Third instar larval wing discs were isolated in PBS and incubated in M3 insect medium (Sigma-Aldrich) at pH 7.5 for 30 min at 25°C. The tissues were then incubated with M3 medium at pH 6.5 containing varying concentrations of [14C]butyrate (60 mCi/mmol; ARC Inc.) or [14C]lactate (161 mCi/mmol; GE Healthcare) for 5 min at 25°C (Lecona et al., 2008). The uptake was stopped by three washes with ice-cold PBS. The tissues were permeabilized with 0.3% Triton X-100 in PBS for 10 min and the amounts of radioactive monocarboxylates in the solution were measured by liquid scintillation counting in a β counter (PerkinElmer). The remaining tissues were subjected to immunoblot analysis to measure Sln protein levels. For TUNEL staining, wing discs were incubated with M3 medium at pH 7.5 for 30 min at 25°C and transferred to M3 medium at pH 6.5 containing varying concentrations of butyrate or lactate (Sigma-Aldrich) for 6 h at 25°C. The tissues were then subjected to TUNEL and immunostaining as previously described (Lee et al., 2006). P-values were calculated by one-way analysis of variance.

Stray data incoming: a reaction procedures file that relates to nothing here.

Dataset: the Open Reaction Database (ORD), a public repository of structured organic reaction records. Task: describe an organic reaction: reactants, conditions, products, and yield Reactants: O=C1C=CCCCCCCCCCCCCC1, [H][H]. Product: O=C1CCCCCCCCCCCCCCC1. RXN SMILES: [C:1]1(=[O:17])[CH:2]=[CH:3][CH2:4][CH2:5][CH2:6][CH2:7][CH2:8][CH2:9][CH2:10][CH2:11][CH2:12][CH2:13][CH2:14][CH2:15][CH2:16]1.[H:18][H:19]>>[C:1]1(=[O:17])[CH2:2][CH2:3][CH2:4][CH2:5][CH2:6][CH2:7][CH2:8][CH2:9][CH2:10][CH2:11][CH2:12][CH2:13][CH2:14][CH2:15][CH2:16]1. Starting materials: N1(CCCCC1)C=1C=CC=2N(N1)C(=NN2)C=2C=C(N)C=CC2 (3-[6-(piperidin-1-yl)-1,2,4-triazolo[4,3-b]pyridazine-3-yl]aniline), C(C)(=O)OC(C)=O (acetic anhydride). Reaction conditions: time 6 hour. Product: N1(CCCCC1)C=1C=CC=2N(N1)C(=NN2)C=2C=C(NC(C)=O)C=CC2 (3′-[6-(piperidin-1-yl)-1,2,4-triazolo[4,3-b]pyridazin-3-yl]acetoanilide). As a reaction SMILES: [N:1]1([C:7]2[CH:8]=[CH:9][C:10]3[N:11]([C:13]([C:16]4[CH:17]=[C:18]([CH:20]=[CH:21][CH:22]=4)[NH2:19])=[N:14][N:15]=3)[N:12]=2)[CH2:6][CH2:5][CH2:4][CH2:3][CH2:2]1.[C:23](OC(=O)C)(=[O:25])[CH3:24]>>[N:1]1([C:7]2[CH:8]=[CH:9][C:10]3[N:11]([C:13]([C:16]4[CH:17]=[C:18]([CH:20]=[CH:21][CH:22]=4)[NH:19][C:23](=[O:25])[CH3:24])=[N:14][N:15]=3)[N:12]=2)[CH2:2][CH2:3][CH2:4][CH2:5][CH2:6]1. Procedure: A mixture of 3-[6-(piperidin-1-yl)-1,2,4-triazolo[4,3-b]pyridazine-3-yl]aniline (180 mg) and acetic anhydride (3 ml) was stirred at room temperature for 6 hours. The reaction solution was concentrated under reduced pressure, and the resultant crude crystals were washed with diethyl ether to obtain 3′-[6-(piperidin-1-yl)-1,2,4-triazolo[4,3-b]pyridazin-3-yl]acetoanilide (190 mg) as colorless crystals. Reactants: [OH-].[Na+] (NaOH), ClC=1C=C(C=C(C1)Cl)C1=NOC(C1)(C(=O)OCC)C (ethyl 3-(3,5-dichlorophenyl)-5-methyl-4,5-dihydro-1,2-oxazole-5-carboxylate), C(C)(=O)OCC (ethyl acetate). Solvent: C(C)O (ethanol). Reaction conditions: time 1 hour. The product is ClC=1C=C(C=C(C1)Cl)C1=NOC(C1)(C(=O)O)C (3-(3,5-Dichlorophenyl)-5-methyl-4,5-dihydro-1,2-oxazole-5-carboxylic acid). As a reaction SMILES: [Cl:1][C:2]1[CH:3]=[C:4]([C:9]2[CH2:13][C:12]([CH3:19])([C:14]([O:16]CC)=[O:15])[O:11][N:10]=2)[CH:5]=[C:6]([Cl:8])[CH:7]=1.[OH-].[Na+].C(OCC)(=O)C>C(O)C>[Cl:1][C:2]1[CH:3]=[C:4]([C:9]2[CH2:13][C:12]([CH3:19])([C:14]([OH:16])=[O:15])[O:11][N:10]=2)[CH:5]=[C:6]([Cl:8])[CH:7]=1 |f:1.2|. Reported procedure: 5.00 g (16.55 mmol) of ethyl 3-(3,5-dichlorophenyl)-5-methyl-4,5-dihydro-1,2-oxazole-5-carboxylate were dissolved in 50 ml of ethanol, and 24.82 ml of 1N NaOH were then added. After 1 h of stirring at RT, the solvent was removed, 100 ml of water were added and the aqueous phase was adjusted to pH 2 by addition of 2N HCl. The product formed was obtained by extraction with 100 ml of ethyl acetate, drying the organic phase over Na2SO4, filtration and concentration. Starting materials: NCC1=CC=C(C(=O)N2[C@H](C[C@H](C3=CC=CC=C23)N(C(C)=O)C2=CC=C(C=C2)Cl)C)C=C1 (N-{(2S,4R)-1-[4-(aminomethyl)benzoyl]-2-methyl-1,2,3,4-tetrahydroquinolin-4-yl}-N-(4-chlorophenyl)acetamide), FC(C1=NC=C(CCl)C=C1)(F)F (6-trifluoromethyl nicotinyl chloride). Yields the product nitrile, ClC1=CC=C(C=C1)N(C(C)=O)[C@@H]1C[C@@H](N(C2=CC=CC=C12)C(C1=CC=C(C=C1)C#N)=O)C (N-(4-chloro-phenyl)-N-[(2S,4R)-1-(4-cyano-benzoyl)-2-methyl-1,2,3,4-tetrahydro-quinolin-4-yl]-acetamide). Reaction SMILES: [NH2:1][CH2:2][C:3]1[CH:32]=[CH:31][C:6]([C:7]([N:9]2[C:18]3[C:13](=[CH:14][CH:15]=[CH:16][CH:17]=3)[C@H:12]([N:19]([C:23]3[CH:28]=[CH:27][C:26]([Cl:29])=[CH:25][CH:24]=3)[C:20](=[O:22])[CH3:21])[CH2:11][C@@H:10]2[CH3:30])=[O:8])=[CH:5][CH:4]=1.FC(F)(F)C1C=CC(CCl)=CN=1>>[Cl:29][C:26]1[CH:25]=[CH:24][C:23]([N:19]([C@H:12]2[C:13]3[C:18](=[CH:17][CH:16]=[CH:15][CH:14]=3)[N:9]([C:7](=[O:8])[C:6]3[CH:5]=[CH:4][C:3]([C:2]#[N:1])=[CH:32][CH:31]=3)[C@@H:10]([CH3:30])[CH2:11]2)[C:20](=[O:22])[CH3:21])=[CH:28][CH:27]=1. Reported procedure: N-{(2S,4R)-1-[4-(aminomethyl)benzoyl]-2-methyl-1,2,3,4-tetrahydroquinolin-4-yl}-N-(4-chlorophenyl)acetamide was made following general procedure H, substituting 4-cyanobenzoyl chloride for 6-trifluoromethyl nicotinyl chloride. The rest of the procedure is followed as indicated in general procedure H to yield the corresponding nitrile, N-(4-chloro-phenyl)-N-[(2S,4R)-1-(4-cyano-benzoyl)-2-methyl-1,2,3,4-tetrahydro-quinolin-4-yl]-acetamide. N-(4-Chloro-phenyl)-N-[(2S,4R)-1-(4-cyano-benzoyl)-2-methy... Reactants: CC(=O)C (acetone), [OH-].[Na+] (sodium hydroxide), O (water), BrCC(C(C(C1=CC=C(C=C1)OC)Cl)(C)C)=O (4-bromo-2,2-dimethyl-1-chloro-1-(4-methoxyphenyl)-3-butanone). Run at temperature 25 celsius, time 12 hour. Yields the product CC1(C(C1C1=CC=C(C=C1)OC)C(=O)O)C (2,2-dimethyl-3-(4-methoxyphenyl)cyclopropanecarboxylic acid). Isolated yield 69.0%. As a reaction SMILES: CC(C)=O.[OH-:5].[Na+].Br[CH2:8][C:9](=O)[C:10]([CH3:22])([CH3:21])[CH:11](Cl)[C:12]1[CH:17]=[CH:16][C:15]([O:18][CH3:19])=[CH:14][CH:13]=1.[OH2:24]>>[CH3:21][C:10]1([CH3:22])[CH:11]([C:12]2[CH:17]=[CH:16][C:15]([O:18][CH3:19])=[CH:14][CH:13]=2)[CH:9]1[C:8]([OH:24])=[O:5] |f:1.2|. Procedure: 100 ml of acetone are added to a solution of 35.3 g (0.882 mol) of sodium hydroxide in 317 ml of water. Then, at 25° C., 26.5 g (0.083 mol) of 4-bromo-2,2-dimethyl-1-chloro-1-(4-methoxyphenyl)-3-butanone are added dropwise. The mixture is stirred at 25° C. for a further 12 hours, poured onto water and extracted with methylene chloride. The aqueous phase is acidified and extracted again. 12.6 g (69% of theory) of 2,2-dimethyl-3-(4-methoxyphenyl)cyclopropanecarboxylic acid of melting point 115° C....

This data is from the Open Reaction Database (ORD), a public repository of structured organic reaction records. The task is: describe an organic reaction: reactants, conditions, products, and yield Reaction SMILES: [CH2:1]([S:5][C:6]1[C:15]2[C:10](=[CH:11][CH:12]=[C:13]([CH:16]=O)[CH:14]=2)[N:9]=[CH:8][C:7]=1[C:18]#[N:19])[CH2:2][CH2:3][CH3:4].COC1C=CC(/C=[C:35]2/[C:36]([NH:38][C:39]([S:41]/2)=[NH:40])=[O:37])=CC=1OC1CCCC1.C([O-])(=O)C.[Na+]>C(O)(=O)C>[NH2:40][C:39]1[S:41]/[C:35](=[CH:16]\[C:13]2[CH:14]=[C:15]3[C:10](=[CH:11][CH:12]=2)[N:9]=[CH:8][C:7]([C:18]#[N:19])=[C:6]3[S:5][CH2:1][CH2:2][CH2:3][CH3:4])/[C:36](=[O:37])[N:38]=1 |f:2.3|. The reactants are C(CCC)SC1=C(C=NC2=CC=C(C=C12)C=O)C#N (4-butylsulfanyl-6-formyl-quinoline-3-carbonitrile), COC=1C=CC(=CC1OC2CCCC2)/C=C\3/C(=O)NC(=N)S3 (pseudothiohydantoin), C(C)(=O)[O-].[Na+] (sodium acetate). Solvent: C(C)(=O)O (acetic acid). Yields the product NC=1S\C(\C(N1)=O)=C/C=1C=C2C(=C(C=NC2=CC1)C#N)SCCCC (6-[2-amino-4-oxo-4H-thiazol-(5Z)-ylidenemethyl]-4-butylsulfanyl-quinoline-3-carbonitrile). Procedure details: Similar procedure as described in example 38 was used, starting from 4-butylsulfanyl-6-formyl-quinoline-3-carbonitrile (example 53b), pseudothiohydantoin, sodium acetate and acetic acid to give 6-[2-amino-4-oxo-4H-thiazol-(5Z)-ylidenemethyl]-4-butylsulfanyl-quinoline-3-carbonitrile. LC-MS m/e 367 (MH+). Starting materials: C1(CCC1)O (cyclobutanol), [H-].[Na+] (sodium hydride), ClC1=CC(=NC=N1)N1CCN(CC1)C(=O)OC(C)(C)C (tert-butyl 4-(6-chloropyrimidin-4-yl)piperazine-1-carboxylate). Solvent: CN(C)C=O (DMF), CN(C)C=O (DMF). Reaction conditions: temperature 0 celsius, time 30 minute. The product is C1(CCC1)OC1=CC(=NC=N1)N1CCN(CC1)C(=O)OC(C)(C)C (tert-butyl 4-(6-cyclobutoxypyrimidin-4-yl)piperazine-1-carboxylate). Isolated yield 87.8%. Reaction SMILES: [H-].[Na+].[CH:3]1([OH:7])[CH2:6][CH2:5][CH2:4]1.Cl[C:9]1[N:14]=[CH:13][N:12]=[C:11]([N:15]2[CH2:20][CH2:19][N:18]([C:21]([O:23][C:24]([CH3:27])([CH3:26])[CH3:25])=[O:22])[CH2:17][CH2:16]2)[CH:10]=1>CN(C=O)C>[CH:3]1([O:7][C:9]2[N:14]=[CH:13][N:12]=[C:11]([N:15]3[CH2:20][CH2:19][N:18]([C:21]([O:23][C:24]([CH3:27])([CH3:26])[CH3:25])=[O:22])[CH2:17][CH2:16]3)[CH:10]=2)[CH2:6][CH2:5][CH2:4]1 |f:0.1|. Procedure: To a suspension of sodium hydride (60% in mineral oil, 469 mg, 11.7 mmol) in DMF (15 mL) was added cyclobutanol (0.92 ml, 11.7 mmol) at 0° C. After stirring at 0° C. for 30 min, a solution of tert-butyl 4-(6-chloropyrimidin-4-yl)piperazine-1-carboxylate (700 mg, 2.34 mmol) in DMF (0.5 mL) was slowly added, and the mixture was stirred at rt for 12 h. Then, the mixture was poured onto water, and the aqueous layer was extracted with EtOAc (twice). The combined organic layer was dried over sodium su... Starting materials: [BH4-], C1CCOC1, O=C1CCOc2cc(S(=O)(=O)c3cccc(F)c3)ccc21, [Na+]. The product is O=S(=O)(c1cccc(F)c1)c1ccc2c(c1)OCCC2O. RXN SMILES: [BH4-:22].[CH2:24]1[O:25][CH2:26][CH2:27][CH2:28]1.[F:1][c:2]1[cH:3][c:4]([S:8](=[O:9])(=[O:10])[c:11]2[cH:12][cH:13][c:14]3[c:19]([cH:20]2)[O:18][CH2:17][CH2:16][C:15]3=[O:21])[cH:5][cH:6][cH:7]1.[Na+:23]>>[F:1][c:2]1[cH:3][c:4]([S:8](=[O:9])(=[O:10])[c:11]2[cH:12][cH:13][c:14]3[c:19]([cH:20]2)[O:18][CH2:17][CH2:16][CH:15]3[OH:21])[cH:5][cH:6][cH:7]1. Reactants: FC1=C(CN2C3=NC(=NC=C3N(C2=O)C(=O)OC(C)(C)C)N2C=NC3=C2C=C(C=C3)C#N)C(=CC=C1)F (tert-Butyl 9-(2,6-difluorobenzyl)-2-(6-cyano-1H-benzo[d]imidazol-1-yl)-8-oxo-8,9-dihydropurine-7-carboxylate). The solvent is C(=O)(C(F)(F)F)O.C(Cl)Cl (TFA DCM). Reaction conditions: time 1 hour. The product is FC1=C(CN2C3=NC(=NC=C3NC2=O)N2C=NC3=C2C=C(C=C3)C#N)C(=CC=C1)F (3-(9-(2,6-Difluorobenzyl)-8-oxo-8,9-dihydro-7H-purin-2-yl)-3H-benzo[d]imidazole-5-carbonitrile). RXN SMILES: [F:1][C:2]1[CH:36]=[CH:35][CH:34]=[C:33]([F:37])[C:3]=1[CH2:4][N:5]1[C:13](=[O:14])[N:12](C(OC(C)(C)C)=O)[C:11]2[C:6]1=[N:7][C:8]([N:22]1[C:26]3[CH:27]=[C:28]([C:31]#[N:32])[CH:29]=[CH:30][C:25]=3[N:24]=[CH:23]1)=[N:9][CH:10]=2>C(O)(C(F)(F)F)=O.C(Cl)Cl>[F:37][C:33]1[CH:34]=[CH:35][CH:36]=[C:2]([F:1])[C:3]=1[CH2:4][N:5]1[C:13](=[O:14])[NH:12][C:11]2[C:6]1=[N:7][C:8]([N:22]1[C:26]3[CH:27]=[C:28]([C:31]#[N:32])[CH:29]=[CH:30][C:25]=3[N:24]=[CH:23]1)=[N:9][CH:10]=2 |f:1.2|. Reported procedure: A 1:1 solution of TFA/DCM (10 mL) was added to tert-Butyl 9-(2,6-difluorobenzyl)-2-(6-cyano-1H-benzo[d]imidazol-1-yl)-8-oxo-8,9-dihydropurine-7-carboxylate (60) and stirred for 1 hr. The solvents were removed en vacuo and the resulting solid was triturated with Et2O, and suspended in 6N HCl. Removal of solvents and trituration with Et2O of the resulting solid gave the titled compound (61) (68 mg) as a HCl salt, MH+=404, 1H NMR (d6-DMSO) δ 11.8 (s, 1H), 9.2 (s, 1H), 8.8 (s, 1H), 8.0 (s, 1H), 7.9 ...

Confocal images were acquired at 21°C using a microscope (LSM 510 META) and LSM image browser v.3.2 SP2 software (Carl Zeiss, Inc.). Plan-Neofluar 20x (0.5 NA) and C-Apochromat 40x (1.20 NA, water medium) objective lenses were used (Carl Zeiss, Inc.). FITC, GFP, TRITC, Cy5, and Hoechst 33258 fluorochromes were used. Other microscopy images were acquired using a digital camera (AxioCam) and AxioVS40AC v.4.4 software (Carl Zeiss, Inc.). Scanning electron microscopy images were obtained by LEO1455VP (Carl Zeiss, Inc.) in a variable pressure secondary electron mode. Images were processed in Photoshop v.7.0 (Adobe).

Online supplemental material

Fig. S1 shows the genetic interaction between LKB1 and transgenic Sln, the expression pattern of Sln, and sequence alignment of Sln with mammalian MCTs. Fig. S2 shows the behavior phenotypes of SlnD1 larvae and the effect of Sln down-regulation on LKB1-induced apoptosis. Fig. S3 shows quantification of LKB1-induced apoptosis enhanced by varying concentrations of butyrate treatment. Online supplemental material is available at http://www.jcb.org/cgi/content/full/jcb.200807052/DC1.

Supplementary Material

[Supplemental Material Index]


This work was supported by a National Creative Research Initiatives grant (R16-2001-002-01000-0) from Korea Science and Engineering Foundation/Ministry of Education, Science, and Technology.

The authors have no conflicting financial interests.


Abbreviations used in this paper: AMPK, AMP-activated protein kinase; AO, acridine orange; MCT, monocarboxylate transporter; rp49, ribosomal protein 49; Sln, Silnoon.